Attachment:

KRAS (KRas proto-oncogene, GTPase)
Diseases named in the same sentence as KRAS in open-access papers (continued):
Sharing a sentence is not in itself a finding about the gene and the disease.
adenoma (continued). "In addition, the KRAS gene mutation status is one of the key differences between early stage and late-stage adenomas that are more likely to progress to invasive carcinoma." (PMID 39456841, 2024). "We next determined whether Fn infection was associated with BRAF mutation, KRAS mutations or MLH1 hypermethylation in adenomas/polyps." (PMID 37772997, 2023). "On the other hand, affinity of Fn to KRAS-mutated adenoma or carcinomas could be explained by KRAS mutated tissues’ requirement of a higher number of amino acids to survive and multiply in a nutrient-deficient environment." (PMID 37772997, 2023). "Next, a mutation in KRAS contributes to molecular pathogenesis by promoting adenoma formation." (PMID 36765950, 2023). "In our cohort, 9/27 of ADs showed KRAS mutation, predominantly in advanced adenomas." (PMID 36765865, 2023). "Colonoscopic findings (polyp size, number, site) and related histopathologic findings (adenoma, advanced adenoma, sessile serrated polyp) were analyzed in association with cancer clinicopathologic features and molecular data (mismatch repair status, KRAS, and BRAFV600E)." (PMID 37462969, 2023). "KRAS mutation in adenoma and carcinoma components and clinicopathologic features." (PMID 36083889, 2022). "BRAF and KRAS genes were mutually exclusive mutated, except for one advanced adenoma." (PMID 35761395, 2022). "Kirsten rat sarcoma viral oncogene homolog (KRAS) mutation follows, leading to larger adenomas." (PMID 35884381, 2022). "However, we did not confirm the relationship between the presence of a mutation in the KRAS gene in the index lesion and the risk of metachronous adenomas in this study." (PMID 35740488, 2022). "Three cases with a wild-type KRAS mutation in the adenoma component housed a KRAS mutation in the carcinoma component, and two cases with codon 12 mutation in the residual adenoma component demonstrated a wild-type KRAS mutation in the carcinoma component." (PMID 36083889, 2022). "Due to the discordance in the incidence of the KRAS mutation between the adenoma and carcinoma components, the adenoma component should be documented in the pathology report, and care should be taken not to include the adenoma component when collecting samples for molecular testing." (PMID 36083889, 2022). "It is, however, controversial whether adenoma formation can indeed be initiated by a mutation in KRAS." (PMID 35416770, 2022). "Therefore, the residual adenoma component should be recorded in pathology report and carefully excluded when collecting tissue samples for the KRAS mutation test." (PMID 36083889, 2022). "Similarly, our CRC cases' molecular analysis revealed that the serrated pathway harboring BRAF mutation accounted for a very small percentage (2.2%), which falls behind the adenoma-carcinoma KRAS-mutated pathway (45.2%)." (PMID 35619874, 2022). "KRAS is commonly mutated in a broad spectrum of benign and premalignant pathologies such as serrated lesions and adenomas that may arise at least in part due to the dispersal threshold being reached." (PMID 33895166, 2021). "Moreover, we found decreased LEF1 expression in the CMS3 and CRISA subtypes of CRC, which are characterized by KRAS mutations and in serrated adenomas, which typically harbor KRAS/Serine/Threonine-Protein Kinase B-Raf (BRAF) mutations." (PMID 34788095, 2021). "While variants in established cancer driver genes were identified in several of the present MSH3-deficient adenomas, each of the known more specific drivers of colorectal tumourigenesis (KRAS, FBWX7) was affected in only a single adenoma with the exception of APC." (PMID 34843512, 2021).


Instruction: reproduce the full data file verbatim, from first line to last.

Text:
KRAS (KRas proto-oncogene, GTPase)
Diseases named in the same sentence as KRAS in open-access papers (continued):
Sharing a sentence is not in itself a finding about the gene and the disease.
adenoma (continued). "In addition, the KRAS gene mutation status is one of the key differences between early stage and late-stage adenomas that are more likely to progress to invasive carcinoma." (PMID 39456841, 2024). "We next determined whether Fn infection was associated with BRAF mutation, KRAS mutations or MLH1 hypermethylation in adenomas/polyps." (PMID 37772997, 2023). "On the other hand, affinity of Fn to KRAS-mutated adenoma or carcinomas could be explained by KRAS mutated tissues’ requirement of a higher number of amino acids to survive and multiply in a nutrient-deficient environment." (PMID 37772997, 2023). "Next, a mutation in KRAS contributes to molecular pathogenesis by promoting adenoma formation." (PMID 36765950, 2023). "In our cohort, 9/27 of ADs showed KRAS mutation, predominantly in advanced adenomas." (PMID 36765865, 2023). "Colonoscopic findings (polyp size, number, site) and related histopathologic findings (adenoma, advanced adenoma, sessile serrated polyp) were analyzed in association with cancer clinicopathologic features and molecular data (mismatch repair status, KRAS, and BRAFV600E)." (PMID 37462969, 2023). "KRAS mutation in adenoma and carcinoma components and clinicopathologic features." (PMID 36083889, 2022). "BRAF and KRAS genes were mutually exclusive mutated, except for one advanced adenoma." (PMID 35761395, 2022). "Kirsten rat sarcoma viral oncogene homolog (KRAS) mutation follows, leading to larger adenomas." (PMID 35884381, 2022). "However, we did not confirm the relationship between the presence of a mutation in the KRAS gene in the index lesion and the risk of metachronous adenomas in this study." (PMID 35740488, 2022). "Three cases with a wild-type KRAS mutation in the adenoma component housed a KRAS mutation in the carcinoma component, and two cases with codon 12 mutation in the residual adenoma component demonstrated a wild-type KRAS mutation in the carcinoma component." (PMID 36083889, 2022). "Due to the discordance in the incidence of the KRAS mutation between the adenoma and carcinoma components, the adenoma component should be documented in the pathology report, and care should be taken not to include the adenoma component when collecting samples for molecular testing." (PMID 36083889, 2022). "It is, however, controversial whether adenoma formation can indeed be initiated by a mutation in KRAS." (PMID 35416770, 2022). "Therefore, the residual adenoma component should be recorded in pathology report and carefully excluded when collecting tissue samples for the KRAS mutation test." (PMID 36083889, 2022). "Similarly, our CRC cases' molecular analysis revealed that the serrated pathway harboring BRAF mutation accounted for a very small percentage (2.2%), which falls behind the adenoma-carcinoma KRAS-mutated pathway (45.2%)." (PMID 35619874, 2022). "KRAS is commonly mutated in a broad spectrum of benign and premalignant pathologies such as serrated lesions and adenomas that may arise at least in part due to the dispersal threshold being reached." (PMID 33895166, 2021). "Moreover, we found decreased LEF1 expression in the CMS3 and CRISA subtypes of CRC, which are characterized by KRAS mutations and in serrated adenomas, which typically harbor KRAS/Serine/Threonine-Protein Kinase B-Raf (BRAF) mutations." (PMID 34788095, 2021). "While variants in established cancer driver genes were identified in several of the present MSH3-deficient adenomas, each of the known more specific drivers of colorectal tumourigenesis (KRAS, FBWX7) was affected in only a single adenoma with the exception of APC." (PMID 34843512, 2021).